And that’s when the friction began. I started coming off as ‘holier-than-thou’ to my friends, even though all I had done was reduce the level of debauchery and pleasure-seeking I was indulging in. Thinking back, I get how they’d feel betrayed, especially since I helped bring life to most of our parties. They started going places without including me. I’d be scrolling through Instagram and a montage of them partying in some secluded Airbnb somewhere would hit me like a brick wall. Watching those reels triggered my fear of missing out (FoMO) like nothing else ever did. I never thought I’d be the ‘must be nice’ guy, watching them have fun from the sidelines. But I had made my bed and I had to lie in it. Until that God-forsaken dream came haunting me again.
Usually, I go to bed a little after midnight. But I had been studying for this CAT all day so I drifted off immediately after I got to my tiny, hostel room. Then after what seemed like an eternity later, my phone startled me awake. I remember being extremely annoyed at whoever thought it was a good idea to call me at 2 in the morning. It was John, one of the 3 friends I had at the time. I hope he isn’t calling to let me know how much fun they’re having without me, I remember thinking. Nonetheless, I picked up and waited for his drunken yell to awaken me from my sleep stupor. None came. I could only make out the sounds of careless fumbling and strained, muffled groaning. Must’ve been a butt dial, I thought as I hang up. 5 seconds later and the phone rang again. I was wide awake by now, disturbed even. Something didn’t add up and I couldn’t figure out what it was. Until I picked up his phone call again and my stomach tightened into a knot. It didn’t matter how hard he tried, he just couldn’t speak. It sounded as if he was choking on chunks of wet bread, but still trying to tell me something. I called out his name a couple of times, my voice shaking and cracking from all the terror my mind was conjuring. Two loud coughs ensued, followed by laboured breathing and a few, quick gasps. I then heard his phone tumble to the ground, and for the next few seconds, I just sat there, transfixed by this paralyzing realization that I knew what had happened, but was still in denial. It was as though I was reliving a horrible moment in time, not experiencing it for the first time. And as the silent whispers of the ghastly wind on the other side of John’s phone blew through to me, I instantly knew what had happened as the strongest wave of déjà vu I’ve ever had overwhelmed me.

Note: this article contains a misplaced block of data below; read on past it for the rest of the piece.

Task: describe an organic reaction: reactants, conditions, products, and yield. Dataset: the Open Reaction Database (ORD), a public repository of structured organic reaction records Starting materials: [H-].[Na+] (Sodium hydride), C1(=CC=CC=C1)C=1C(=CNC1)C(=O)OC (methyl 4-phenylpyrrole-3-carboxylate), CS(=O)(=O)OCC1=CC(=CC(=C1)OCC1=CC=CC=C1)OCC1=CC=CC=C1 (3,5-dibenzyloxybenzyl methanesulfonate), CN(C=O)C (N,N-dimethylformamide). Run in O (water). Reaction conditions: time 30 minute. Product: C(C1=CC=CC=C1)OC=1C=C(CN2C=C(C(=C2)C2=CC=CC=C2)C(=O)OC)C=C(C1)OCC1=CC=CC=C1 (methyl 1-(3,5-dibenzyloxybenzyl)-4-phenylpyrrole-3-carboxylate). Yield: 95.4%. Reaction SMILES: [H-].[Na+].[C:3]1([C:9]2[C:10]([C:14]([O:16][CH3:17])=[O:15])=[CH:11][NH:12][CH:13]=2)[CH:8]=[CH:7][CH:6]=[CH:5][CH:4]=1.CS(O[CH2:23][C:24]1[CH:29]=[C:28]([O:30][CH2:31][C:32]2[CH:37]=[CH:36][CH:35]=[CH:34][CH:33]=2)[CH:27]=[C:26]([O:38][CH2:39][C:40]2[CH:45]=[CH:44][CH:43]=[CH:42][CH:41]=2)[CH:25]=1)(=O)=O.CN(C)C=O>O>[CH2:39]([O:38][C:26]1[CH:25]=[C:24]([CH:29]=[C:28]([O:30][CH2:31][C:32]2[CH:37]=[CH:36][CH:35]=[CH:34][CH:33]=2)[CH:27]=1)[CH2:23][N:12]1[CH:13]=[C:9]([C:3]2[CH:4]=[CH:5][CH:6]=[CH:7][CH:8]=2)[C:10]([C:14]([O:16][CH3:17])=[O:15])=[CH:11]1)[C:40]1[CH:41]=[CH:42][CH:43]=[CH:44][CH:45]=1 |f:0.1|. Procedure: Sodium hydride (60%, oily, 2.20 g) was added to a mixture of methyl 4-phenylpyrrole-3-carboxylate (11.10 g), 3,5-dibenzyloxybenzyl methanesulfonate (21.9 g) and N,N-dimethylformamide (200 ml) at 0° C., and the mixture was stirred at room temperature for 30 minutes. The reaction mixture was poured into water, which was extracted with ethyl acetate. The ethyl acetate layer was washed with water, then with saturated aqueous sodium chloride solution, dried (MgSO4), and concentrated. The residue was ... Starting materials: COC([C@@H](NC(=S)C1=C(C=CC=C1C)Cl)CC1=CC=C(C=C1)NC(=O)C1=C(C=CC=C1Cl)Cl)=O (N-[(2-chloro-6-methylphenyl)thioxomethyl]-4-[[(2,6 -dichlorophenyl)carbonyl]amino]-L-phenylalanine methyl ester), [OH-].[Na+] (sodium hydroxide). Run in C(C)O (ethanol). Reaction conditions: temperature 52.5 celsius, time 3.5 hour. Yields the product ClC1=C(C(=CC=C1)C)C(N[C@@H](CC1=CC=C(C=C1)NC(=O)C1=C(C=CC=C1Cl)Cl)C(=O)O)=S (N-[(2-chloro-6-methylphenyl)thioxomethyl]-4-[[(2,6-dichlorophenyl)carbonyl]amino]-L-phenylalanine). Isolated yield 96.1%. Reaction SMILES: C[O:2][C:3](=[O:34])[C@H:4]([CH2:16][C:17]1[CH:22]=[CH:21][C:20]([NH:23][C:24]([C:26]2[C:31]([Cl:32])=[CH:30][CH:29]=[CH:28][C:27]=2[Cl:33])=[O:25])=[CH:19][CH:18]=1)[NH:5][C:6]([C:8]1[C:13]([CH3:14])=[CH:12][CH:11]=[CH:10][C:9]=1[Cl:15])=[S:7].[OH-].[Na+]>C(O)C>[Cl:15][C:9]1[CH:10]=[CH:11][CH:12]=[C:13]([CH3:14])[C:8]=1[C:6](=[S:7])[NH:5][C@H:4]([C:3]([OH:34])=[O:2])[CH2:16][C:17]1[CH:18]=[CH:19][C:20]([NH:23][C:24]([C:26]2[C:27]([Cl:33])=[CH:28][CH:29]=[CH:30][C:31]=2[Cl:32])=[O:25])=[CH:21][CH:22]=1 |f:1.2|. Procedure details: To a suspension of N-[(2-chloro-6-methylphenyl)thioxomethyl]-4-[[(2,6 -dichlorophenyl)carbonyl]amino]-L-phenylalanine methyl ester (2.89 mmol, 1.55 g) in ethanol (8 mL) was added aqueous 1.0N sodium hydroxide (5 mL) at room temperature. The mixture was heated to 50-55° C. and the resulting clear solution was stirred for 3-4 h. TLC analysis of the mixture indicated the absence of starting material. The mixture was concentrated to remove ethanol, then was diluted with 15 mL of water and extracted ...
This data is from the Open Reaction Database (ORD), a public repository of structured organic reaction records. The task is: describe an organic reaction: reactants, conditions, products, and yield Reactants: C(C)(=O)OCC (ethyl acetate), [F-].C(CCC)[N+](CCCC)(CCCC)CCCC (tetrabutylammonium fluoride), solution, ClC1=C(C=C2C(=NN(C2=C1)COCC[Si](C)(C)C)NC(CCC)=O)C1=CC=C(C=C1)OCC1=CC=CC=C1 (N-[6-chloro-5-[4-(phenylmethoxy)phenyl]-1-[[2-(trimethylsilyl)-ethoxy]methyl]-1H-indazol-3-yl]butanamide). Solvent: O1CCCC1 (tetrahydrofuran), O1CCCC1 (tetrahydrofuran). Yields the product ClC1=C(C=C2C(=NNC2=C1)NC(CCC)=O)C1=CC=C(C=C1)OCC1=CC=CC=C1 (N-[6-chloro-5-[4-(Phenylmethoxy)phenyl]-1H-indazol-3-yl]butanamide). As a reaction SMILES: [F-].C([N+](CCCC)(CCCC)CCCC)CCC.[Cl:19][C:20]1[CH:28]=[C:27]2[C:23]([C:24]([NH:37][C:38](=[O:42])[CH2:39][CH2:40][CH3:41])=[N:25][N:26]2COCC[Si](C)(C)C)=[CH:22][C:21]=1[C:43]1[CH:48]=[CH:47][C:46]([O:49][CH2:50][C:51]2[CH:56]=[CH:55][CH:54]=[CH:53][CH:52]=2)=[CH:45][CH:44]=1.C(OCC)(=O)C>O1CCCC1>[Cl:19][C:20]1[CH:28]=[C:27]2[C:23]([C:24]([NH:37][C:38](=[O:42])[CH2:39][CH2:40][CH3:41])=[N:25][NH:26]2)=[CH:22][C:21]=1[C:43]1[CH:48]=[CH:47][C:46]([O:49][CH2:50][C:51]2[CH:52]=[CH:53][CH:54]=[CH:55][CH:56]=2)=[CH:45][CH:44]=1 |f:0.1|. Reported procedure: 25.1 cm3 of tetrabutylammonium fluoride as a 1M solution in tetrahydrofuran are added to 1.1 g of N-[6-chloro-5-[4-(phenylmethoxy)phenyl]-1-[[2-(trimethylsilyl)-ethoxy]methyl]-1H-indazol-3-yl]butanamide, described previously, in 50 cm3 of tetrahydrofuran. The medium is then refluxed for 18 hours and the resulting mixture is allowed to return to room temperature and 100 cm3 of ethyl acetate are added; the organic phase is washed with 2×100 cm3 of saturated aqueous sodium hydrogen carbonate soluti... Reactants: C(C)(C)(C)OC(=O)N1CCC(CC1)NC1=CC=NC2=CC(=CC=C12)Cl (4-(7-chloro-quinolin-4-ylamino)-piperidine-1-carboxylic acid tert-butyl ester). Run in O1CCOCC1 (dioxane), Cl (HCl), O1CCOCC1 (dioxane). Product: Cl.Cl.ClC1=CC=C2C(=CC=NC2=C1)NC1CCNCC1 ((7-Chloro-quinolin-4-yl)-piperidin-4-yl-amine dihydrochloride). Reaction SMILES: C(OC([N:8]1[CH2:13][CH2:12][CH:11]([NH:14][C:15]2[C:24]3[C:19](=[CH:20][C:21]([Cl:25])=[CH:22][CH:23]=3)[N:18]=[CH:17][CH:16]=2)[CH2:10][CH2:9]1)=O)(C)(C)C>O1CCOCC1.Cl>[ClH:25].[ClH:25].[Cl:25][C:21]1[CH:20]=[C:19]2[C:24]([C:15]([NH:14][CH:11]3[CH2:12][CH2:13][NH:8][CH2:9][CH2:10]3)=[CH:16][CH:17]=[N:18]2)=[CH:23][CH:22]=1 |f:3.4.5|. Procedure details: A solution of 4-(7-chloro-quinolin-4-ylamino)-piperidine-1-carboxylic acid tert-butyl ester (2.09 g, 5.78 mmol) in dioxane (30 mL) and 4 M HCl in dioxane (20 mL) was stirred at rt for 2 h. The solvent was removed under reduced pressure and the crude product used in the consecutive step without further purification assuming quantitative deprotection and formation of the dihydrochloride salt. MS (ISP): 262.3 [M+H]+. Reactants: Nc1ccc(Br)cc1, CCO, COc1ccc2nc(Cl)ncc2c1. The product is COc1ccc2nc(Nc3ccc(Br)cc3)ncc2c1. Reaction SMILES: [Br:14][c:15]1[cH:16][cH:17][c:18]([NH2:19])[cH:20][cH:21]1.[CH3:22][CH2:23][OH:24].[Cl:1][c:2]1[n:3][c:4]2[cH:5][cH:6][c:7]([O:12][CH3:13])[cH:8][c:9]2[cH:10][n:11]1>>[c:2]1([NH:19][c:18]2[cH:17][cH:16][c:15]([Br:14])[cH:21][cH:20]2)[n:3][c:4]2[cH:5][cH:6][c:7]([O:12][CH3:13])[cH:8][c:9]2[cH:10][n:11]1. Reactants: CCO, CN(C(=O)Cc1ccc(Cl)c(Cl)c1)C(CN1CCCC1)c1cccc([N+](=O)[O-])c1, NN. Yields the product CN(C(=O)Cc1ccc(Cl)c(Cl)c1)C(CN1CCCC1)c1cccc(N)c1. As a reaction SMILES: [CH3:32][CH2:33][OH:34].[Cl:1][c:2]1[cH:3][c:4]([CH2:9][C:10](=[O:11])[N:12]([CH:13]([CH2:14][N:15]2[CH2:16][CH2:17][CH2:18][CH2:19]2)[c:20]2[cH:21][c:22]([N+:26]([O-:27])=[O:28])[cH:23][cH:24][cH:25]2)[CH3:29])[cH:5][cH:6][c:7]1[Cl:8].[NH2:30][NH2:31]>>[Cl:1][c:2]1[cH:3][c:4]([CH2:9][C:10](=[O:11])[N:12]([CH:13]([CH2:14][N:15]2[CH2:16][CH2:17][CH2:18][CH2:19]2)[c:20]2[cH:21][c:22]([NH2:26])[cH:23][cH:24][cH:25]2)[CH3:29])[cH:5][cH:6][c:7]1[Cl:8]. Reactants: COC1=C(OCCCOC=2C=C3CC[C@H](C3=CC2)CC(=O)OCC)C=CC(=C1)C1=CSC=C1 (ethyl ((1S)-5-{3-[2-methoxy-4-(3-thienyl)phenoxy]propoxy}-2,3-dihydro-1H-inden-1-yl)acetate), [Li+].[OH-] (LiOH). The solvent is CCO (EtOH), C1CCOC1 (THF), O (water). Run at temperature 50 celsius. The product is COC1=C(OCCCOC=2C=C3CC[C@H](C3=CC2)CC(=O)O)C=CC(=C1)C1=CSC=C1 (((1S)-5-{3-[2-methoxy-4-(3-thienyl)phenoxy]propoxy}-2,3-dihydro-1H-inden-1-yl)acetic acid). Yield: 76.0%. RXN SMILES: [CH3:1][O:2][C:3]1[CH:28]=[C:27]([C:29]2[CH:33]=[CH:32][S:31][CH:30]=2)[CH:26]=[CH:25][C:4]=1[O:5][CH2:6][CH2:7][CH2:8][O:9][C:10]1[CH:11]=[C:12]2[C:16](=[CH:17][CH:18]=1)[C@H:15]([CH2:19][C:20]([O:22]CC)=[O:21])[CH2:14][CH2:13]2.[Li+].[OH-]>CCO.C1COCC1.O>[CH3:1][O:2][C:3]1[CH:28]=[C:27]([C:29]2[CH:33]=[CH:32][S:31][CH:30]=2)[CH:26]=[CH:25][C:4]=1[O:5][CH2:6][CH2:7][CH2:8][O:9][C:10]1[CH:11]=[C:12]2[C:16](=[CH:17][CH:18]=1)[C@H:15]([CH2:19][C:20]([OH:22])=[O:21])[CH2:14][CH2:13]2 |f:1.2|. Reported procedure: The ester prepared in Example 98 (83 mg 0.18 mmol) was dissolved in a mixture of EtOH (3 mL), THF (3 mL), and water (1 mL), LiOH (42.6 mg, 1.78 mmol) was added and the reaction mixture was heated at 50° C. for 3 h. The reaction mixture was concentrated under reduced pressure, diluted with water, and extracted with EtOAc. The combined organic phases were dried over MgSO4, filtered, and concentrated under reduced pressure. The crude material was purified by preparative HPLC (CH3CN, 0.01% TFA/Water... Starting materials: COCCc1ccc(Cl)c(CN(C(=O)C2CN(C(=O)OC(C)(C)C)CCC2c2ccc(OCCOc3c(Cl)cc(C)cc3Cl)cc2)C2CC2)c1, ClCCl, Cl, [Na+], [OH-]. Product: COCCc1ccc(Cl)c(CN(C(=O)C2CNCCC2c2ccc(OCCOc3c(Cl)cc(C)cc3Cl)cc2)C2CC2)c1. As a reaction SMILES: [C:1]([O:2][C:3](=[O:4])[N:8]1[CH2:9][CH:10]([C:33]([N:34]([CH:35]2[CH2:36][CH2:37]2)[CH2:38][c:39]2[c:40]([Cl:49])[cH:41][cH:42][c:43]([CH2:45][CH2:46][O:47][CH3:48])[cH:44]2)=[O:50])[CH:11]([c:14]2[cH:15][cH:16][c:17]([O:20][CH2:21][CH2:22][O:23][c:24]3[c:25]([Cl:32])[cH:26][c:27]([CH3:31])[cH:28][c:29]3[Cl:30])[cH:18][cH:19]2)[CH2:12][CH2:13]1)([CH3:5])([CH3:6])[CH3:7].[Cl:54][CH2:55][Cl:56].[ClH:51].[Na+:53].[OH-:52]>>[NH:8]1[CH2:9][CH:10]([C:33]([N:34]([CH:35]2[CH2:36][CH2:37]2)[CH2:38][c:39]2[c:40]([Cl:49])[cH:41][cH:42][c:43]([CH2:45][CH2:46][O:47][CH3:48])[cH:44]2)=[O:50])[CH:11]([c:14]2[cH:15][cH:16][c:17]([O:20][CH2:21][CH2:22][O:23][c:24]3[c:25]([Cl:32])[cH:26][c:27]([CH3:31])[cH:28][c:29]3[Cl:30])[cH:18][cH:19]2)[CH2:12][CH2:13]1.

I probably should’ve died that night with them. They were leaving one of those clubs we frequented when the accident happened. The designated driver was actually as sober as sober can be. As sober as a judge they say. But fate had other plans. He had swerved trying not to get hit by an overtaking Trailer. He hit a tree instead. The driver and 2 of my other mates died on impact. John’s ribs had punctured his lungs, so the groggy voices I was hearing were his attempts at trying to tell me what had happened, while his lungs filled with blood, drowning him from the inside. But what I find most terrifying is that a part of me knew it would happen before it happened. And I didn’t even know I knew. Maybe I was supposed to be with them that night. Maybe I was with them, but in some other world, and we died together in this weird world I know nothing of, only to dream it in this realm. I know, I warned you earlier that I’d sound like a crackhead on mushrooms. Still, a small part of me wonders why John chose to call me, of all the people he had on his contact list. I guess we’ll never know.